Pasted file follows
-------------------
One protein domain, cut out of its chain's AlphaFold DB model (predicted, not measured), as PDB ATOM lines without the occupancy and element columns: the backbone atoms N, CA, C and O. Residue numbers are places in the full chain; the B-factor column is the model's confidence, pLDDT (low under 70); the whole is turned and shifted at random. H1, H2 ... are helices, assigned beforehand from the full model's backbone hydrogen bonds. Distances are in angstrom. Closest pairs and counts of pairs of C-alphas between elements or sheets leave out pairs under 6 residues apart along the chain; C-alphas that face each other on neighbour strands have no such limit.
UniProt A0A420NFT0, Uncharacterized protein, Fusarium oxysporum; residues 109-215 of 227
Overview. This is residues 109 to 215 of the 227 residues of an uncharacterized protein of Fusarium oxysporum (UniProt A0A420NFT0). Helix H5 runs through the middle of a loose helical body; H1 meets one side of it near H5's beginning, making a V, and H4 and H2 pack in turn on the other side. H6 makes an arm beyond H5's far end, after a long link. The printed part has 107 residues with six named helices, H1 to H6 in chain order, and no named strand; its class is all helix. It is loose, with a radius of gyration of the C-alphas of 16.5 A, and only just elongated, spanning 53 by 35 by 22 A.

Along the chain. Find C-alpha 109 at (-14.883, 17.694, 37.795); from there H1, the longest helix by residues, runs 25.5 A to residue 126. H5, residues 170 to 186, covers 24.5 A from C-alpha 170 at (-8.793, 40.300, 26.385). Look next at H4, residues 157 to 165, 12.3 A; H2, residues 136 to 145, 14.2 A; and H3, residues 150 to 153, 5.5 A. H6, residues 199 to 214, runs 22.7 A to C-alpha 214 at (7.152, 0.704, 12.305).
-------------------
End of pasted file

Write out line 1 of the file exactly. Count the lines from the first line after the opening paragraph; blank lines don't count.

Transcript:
UniProt A0A420NFT0, Uncharacterized protein, Fusarium oxysporum; residues 109-215 of 227